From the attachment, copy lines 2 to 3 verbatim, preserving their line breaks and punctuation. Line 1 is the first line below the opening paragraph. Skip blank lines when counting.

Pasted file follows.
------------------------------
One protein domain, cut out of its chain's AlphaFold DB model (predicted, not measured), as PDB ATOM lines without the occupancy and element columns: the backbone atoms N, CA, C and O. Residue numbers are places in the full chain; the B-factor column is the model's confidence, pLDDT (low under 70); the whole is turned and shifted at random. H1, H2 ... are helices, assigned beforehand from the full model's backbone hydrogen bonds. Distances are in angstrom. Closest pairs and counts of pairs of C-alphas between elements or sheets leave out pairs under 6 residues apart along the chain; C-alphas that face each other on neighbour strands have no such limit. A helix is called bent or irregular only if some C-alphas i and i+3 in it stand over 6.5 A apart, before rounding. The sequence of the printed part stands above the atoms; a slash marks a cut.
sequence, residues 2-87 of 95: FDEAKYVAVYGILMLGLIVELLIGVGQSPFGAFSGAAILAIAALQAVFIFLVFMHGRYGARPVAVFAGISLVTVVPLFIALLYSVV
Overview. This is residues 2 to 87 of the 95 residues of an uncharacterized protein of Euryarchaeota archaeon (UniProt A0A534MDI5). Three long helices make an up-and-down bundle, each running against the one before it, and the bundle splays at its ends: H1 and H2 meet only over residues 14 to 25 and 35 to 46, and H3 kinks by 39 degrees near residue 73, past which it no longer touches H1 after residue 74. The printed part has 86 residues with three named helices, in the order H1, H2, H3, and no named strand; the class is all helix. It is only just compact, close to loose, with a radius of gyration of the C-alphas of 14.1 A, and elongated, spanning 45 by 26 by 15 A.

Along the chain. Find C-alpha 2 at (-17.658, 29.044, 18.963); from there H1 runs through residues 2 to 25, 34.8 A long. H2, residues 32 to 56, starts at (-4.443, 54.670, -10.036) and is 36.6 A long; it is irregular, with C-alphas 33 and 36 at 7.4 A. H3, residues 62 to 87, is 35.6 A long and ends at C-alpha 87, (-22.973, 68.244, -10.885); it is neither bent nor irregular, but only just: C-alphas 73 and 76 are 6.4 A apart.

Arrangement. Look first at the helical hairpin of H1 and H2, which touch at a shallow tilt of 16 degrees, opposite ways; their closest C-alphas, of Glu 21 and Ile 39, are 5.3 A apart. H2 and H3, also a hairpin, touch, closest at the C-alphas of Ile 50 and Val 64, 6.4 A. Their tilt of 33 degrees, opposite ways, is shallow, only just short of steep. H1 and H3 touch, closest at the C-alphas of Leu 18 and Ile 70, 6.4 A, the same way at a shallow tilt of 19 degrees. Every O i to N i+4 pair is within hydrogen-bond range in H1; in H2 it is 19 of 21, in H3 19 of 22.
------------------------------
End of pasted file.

Overview. This is residues 2 to 87 of the 95 residues of an uncharacterized protein of Euryarchaeota archaeon (UniProt A0A534MDI5). Three long helices make an up-and-down bundle, each running against the one before it, and the bundle splays at its ends: H1 and H2 meet only over residues 14 to 25 and 35 to 46, and H3 kinks by 39 degrees near residue 73, past which it no longer touches H1 after residue 74. The printed part has 86 residues with three named helices, in the order H1, H2, H3, and no named strand; the class is all helix. It is only just compact, close to loose, with a radius of gyration of the C-alphas of 14.1 A, and elongated, spanning 45 by 26 by 15 A.

Along the chain. Find C-alpha 2 at (-17.658, 29.044, 18.963); from there H1 runs through residues 2 to 25, 34.8 A long. H2, residues 32 to 56, starts at (-4.443, 54.670, -10.036) and is 36.6 A long; it is irregular, with C-alphas 33 and 36 at 7.4 A. H3, residues 62 to 87, is 35.6 A long and ends at C-alpha 87, (-22.973, 68.244, -10.885); it is neither bent nor irregular, but only just: C-alphas 73 and 76 are 6.4 A apart.